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German Book Prize

German Book Prize: loved and scorned

It should just be about choosing the best novel of the year. But the German Book Prize is much more. It's the highlight of Germany's literary calendar and the source of annual skirmishes within the literary world.

One thing is for sure: The German Book Prize is a success. It was launched as a prestige project of the literary world in 2005, brought to life by the venerable German Publishers and Booksellers Association. Since then, it has raised awareness for German-language novels and increased book sales. It commends publishers for their literary engagement, satisfies the need of readers for guidance, and has proven to be a powerful marketing instrument.

International role models

The German Book Prize was established in the wake of what had been a few tough years for booksellers. Something new was needed - something that would be a driver for the business.

Logo Deutscher Buchpreis neutral

Prestige project of the book industry

And so, the publishers association established a prize that would focus the spotlight on an individual novel, rather than the entire work of one author - something that had already been done through the renowned Büchner Prize.

The English-language Man Booker Prize and the French Prix Goncourt were the role models, and large sponsors like the Deutsche Bank Foundation were brought on board. A total of 37,500 euros ($41,800) is put into the pot every year - 25,000 euros for the winner and 2,500 euros each for the other five shortlisted candidates.

It's a development that should have made authors, publishers, booksellers and the media happy - a promising and media-effective prize. But then the criticism came: German satire magazine "Titanic" slammed it as a "publicity prize."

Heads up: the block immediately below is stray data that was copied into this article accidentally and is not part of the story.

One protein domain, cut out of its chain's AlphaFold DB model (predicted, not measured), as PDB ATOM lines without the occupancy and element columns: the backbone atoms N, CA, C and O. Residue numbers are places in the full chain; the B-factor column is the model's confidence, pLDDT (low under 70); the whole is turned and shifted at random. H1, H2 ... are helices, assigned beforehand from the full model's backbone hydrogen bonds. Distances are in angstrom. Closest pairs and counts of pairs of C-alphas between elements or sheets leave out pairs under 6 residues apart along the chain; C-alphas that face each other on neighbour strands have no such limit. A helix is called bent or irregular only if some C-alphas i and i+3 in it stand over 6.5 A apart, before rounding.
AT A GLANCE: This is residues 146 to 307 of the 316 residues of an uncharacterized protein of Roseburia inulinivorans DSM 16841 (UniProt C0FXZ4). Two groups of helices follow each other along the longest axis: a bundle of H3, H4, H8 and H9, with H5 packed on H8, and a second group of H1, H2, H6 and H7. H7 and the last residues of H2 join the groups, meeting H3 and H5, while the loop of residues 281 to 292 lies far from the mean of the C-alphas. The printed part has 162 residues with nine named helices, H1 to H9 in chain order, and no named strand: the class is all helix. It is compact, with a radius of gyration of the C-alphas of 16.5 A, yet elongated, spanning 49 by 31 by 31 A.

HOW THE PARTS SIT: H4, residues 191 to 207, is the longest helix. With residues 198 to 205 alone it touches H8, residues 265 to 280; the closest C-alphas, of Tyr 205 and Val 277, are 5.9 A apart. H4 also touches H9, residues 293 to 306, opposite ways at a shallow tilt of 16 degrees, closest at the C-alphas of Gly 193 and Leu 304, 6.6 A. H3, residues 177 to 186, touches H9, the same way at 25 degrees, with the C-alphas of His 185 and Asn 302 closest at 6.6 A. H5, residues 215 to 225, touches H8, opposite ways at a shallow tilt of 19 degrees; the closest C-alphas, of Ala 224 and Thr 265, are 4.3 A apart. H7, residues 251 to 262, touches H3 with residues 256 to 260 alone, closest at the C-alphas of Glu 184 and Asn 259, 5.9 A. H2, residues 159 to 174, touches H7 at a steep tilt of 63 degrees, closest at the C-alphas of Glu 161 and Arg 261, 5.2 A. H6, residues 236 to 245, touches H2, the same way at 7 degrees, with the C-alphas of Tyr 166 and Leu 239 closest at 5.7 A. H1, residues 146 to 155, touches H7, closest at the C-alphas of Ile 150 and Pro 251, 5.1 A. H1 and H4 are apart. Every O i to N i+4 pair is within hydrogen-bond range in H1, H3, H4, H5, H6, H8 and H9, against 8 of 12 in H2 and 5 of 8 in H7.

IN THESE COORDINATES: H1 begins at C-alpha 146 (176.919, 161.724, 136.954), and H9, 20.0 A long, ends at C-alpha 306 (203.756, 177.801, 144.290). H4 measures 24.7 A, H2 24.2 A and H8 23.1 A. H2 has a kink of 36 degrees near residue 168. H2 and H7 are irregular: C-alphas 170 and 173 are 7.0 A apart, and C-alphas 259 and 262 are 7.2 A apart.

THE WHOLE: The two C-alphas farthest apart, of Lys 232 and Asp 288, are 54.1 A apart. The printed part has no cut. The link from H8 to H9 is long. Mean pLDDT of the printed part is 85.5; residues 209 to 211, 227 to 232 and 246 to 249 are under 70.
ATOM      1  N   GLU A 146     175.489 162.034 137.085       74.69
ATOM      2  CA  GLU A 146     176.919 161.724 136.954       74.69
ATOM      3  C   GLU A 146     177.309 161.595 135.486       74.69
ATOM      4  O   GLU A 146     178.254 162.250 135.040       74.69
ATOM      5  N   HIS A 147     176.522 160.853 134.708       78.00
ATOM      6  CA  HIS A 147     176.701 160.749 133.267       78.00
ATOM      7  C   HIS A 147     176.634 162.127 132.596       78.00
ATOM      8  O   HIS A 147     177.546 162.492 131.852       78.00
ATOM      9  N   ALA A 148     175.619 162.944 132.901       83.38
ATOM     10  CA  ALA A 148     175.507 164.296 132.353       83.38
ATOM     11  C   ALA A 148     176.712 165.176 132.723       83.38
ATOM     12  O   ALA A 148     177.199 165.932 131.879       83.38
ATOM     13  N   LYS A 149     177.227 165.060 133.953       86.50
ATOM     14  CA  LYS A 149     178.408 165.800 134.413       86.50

Unfair comparison?

The question as to who will take home the coveted prize for best novel of the year, is one that is only answered on the eve of the Frankfurt Book Fair at an award ceremony held in the Kaisersaal of Frankfurt's Römer, the city hall.

But can there be a harmonious process when an annually changing jury picks 20 novels that will receive special attention, and then puts six of those onto a shortlist, bringing them into the media spotlight?

Is it even fair to choose one novel as a winner, out of hundreds that are not even selected? Is comparing a big family novel with a fragmented experimental title not comparing apples with oranges? Is a jury made up of literature critics and booksellers even really competent?

Sales and honor - but just for a selected few

In Germany, there are around 6,000 literature prizes. Before the German Book Prize was established, there was already a prize of the same name in Leipzig. It's now known as the Leipzig Book Fair Prize. The prize money is significant at 45,000 euros and it is well-regarded among critics, but it does not live up to its "big brother" on the Main River.

The presentation of the German Book Prize on the eve of the Frankfurt Book Fair, the world's biggest, is clever timing. It guarantees attention. And that is where the criticism always lies.